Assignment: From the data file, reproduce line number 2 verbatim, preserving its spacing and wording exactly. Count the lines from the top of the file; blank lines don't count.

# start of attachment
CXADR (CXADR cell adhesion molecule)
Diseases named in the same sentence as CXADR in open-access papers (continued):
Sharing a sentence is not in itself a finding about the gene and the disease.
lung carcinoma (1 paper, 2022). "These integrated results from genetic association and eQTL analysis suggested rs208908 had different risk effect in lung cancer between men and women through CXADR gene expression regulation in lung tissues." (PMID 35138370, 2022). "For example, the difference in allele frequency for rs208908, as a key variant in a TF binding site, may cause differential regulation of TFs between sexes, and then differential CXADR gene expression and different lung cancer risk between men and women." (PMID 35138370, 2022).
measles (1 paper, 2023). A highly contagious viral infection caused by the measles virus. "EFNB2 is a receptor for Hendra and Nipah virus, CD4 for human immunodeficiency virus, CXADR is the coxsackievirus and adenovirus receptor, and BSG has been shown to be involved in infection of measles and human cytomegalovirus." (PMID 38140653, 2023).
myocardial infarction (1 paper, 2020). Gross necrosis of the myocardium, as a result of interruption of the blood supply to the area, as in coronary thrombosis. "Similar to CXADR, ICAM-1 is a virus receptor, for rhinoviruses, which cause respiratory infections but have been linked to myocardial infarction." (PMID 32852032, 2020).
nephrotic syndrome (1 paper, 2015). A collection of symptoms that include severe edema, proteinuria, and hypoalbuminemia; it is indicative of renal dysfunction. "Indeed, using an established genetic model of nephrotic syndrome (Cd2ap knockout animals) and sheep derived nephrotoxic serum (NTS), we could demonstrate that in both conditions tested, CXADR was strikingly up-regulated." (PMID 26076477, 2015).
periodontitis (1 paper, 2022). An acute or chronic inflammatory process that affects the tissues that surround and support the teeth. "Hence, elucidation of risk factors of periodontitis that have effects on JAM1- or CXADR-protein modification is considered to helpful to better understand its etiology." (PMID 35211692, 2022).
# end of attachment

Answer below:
Diseases named in the same sentence as CXADR in open-access papers (continued):